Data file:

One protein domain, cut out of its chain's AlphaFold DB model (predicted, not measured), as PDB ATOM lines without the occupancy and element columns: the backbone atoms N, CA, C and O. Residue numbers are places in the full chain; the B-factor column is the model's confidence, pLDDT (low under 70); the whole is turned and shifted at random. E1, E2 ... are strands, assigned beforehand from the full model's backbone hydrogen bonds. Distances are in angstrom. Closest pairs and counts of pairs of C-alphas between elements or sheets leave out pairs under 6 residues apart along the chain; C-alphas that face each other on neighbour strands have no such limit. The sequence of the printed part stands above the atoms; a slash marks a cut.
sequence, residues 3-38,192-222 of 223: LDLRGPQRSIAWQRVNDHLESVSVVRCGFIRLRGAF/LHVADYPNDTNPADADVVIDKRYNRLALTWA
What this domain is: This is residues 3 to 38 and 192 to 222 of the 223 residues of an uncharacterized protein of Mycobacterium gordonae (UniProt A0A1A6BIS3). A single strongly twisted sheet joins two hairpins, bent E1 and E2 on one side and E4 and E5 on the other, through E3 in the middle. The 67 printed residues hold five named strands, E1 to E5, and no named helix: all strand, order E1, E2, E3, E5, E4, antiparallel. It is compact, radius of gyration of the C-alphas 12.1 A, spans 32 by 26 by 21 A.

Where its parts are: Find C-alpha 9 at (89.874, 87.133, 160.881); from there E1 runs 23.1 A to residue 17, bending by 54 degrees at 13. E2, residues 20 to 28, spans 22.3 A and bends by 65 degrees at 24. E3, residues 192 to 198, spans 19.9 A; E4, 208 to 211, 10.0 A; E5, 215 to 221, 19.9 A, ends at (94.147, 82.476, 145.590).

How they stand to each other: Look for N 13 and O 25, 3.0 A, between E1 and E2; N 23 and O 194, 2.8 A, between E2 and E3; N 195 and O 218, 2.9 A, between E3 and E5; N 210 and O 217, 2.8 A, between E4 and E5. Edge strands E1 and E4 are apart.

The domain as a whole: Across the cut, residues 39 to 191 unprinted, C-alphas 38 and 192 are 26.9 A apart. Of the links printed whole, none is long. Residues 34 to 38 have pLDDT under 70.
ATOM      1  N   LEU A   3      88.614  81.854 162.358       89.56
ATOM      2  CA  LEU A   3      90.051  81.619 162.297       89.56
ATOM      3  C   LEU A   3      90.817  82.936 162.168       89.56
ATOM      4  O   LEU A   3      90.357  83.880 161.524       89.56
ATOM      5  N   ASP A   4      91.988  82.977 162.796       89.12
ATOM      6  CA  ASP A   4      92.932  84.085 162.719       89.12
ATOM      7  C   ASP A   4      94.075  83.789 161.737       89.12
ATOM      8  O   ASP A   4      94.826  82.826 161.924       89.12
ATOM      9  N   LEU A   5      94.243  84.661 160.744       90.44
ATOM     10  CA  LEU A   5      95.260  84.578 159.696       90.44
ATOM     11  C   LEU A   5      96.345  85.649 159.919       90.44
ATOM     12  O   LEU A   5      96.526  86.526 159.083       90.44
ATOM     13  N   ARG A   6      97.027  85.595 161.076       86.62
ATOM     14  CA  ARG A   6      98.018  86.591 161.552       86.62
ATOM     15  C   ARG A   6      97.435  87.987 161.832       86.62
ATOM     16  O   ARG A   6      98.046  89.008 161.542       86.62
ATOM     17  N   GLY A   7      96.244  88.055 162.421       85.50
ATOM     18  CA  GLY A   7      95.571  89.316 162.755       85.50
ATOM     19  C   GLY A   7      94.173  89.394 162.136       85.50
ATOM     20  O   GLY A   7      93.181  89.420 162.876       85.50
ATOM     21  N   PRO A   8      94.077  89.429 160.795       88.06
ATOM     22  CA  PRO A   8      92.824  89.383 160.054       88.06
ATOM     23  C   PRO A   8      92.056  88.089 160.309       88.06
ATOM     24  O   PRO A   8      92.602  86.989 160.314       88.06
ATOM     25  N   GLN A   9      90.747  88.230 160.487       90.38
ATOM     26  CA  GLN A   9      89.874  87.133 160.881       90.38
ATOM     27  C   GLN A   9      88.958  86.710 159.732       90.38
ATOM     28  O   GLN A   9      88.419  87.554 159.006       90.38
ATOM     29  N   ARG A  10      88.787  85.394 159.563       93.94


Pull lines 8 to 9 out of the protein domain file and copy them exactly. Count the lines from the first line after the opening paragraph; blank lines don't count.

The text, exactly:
ATOM      3  C   LEU A   3      90.817  82.936 162.168       89.56
ATOM      4  O   LEU A   3      90.357  83.880 161.524       89.56